The Father of the 6502 Dies

Chuck Peddle, the creator of the MOS Technology 6502 microprocessor has passed away at age 82. Peddle, originally on the Motorola team that developed the 6800 series chips, was determined to develop an inexpensive chip which did not cost $300 such as the Motorola 6809 did.

Originally developed while Peddle was working at Motorola, the 6502 was a major breakthrough in cost and allowed almost anyone to build a computer. Motorola told Peddle to shut down the project due to the fact that the chip was competing directly with the in-house chips. Peddle instead took the chip over to MOS Technology along with a number of other team members at Motorola.

The result of all of Chuck Peddle’s jump from the Motorola ship and his hard work was the 6502 microprocessor and the creation of an entire industry of personal computers. By 1984, the resulting chip could be found in all of the Apple Computer, Inc. machines as well as all Commodore machines.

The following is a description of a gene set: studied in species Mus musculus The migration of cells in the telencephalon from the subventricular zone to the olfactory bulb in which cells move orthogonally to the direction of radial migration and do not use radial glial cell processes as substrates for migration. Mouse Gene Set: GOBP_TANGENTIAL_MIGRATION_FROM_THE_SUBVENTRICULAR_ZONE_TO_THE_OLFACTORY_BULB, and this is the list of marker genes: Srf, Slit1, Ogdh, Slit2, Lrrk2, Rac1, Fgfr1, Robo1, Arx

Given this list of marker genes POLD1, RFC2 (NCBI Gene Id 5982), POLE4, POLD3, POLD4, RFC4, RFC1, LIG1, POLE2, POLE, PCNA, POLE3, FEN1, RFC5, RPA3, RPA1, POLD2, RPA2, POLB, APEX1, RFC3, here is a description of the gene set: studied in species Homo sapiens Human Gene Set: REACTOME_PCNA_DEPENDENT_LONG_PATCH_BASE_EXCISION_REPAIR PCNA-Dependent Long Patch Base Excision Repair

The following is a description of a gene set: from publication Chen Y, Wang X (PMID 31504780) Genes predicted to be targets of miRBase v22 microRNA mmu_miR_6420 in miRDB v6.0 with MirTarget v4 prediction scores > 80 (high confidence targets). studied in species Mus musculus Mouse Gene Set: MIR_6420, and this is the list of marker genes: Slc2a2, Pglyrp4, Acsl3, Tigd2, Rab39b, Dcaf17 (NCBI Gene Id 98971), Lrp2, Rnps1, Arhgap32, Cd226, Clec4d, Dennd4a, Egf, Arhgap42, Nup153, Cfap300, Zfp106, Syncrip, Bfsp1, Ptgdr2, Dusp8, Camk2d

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About the Author

Bill Martens

A.P.P.L.E. Chairman of the Board and Club president -- Bill worked for the founder, Val J. Golding and A.P.P.L.E. from 1981 to 1982. In 1999, he began archiving the materials which were distributed and sold by A.P.P.L.E.. That project led to the group that remained of A.P.P.L.E. Bill was involved in the financial industry in Tokyo and has over 20 major office infrastructure projects to his name. In March 2001, he retired to write books and to spend more time pursuing personal interests. As the president of the users group, Bill is in charge of distribution of Call-A.P.P.L.E. magazine as well as the organization of this web site. Bill currently resides in Tokyo, Japan and Shelton, Wa splitting time between the places.